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December 18, 2014 | By RGR Marketing Blog

How to Evaluate Your Home for Solar

As you’re probably aware, more people are going solar now than they ever have before. Last year was a record-breaker for new solar installations, and this next one is shaping up to be another banner year for solar and renewable energy in general.

There are a number of factors contributing to solar energy’s recent gains in market share. For one thing, photovoltaic technology has made leaps and bounds over the past decade, just like everything else in the high-tech world.

Solar power systems are now more efficient than ever, making them viable power sources in parts of the country that used to be considered untenable locations for solar energy. And larger, institutional applications like solar power in the nation’s schools are finally starting to catch on with the public and policymakers, alike.

As solar systems have gotten more popular, they’ve also become less expensive to produce. Solar is now less of a niche product than it once was, and as it’s gained ground in the mainstream market, solar producers have been more able to take advantage of economies of scale.

More Reasons Why Solar Is So Hot in the U.S.

Widespread concern for environmental quality is another factor spurring the increasing adoption of solar power. Environmentally conscious consumers are always interested in ways to reduce their own environmental impacts, and when their neighbors see their shiny new solar panels, they often follow suit.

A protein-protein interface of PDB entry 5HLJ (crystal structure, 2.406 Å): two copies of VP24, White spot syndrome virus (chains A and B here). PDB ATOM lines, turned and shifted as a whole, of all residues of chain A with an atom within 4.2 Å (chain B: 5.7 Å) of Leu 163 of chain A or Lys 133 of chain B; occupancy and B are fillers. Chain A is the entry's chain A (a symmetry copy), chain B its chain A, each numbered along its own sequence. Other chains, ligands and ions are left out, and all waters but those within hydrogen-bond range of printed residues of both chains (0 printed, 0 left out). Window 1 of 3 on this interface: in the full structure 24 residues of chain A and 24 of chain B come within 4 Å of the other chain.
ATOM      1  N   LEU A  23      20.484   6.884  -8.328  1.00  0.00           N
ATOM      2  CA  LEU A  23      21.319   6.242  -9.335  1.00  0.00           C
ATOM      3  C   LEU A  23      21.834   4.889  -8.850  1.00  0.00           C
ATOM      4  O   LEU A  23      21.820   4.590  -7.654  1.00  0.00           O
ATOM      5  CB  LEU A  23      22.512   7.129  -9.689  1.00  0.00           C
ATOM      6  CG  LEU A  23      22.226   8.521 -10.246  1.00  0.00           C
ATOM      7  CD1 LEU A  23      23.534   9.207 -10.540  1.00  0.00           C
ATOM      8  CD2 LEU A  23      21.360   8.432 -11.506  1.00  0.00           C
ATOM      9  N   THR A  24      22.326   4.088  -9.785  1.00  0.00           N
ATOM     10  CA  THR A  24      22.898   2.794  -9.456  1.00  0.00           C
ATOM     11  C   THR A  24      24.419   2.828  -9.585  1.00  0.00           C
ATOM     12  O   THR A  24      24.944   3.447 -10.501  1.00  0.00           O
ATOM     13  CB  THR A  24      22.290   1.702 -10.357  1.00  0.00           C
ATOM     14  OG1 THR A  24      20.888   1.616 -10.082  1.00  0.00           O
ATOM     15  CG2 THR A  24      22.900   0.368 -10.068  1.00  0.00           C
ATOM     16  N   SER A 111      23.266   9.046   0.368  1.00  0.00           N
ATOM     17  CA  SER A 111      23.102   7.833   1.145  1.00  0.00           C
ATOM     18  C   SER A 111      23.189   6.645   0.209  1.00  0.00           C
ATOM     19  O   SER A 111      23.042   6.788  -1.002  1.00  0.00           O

It’s clear that solar power is gaining in popularity, and if you’re like many of your friends and neighbors, you’ve probably considered going solar. Of course, taking advantage of this renewable power source can represent a substantial investment, and like any investment, you’re probably eager to make sure you’re ROI will be worth the initial outlay.

So how can you tell if solar power is right for your home? Or if you operate a solar installation business, what kinds of concerns can you expect from potential customers, who may want to know if their home is a good fit for a solar panel installation?

Solar Panel Orientation on Homes

One factor that impacts the effectiveness and efficiency of solar systems is the direction in which the solar panels face. Ideally, your home should have room to mount solar panels so that they face toward the equator (due south for homes in the northern hemisphere).

That said, solar panels could still provide energy when facing in different directions, just at a reduced level of efficiency. Panels that face towards the southeast or southwest are about 10% less efficient, for example. Those that are mounted facing due east or west will generate power at about 75% efficiency. North-facing solar panels are the least efficient by far, but if your home only has room for solar on a north-facing roof, you can have panels mounted at an angle so they get southern exposure (as long as you can clear it with your HOA, if you have one).

How Shade Affects Solar Efficiency

When the sun is beating down, many of us head for a shady tree, but shade is less than ideal for your photovoltaic system, as one might expect. If possible, solar panels should be installed on your home’s roof so they’re receiving the sun’s rays throughout the day, as the shadow of a nearby tree or adjacent condominium can really cut into a PV system’s peak production hours.

In some cases, solar panel systems have been installed on parts of the roof that are not shaded by trees, such as a garage. Other times, trees may need to be thinned or removed in order for maximum efficiency of the solar panel system.

Roof Structure and Solar Panels

Angled, complex rooflines can cause reductions in power production and installation difficulty for PV systems. Houses with lots of dormers, gables, chimneys, or roof vents can also pose problems for solar installers, and these obstructions can reduce the efficiency of the solar system. But like most solar installation issues, workarounds can generally be devised to make solar implementation a practical solution. For example, many smaller solar panels can be installed in lieu of a single larger panel.

[Photo Credit: Static World]

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